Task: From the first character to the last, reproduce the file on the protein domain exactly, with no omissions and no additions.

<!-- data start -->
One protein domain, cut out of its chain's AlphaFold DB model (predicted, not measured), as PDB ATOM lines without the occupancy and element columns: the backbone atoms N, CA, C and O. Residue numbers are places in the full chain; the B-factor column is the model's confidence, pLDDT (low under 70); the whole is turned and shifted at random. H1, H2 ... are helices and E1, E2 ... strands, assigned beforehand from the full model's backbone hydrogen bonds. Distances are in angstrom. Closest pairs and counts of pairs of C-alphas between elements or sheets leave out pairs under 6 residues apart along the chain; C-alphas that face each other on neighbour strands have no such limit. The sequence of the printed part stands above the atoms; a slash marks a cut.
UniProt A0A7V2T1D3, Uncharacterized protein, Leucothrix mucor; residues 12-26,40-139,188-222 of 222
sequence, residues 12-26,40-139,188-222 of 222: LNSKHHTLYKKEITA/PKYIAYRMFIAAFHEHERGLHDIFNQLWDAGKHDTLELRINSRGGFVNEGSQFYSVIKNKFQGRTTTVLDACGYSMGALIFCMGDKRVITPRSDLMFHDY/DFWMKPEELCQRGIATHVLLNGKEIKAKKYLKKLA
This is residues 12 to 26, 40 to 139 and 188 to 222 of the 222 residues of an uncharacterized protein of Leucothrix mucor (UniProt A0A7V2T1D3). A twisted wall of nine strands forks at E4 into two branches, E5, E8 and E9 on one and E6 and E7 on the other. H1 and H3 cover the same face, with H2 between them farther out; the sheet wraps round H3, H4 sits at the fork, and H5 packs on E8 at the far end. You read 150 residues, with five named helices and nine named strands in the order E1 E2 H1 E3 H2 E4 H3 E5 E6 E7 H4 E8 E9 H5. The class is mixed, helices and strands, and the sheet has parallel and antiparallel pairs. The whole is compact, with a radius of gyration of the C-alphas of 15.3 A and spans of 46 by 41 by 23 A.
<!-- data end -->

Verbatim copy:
One protein domain, cut out of its chain's AlphaFold DB model (predicted, not measured), as PDB ATOM lines without the occupancy and element columns: the backbone atoms N, CA, C and O. Residue numbers are places in the full chain; the B-factor column is the model's confidence, pLDDT (low under 70); the whole is turned and shifted at random. H1, H2 ... are helices and E1, E2 ... strands, assigned beforehand from the full model's backbone hydrogen bonds. Distances are in angstrom. Closest pairs and counts of pairs of C-alphas between elements or sheets leave out pairs under 6 residues apart along the chain; C-alphas that face each other on neighbour strands have no such limit. The sequence of the printed part stands above the atoms; a slash marks a cut.
UniProt A0A7V2T1D3, Uncharacterized protein, Leucothrix mucor; residues 12-26,40-139,188-222 of 222
sequence, residues 12-26,40-139,188-222 of 222: LNSKHHTLYKKEITA/PKYIAYRMFIAAFHEHERGLHDIFNQLWDAGKHDTLELRINSRGGFVNEGSQFYSVIKNKFQGRTTTVLDACGYSMGALIFCMGDKRVITPRSDLMFHDY/DFWMKPEELCQRGIATHVLLNGKEIKAKKYLKKLA
This is residues 12 to 26, 40 to 139 and 188 to 222 of the 222 residues of an uncharacterized protein of Leucothrix mucor (UniProt A0A7V2T1D3). A twisted wall of nine strands forks at E4 into two branches, E5, E8 and E9 on one and E6 and E7 on the other. H1 and H3 cover the same face, with H2 between them farther out; the sheet wraps round H3, H4 sits at the fork, and H5 packs on E8 at the far end. You read 150 residues, with five named helices and nine named strands in the order E1 E2 H1 E3 H2 E4 H3 E5 E6 E7 H4 E8 E9 H5. The class is mixed, helices and strands, and the sheet has parallel and antiparallel pairs. The whole is compact, with a radius of gyration of the C-alphas of 15.3 A and spans of 46 by 41 by 23 A.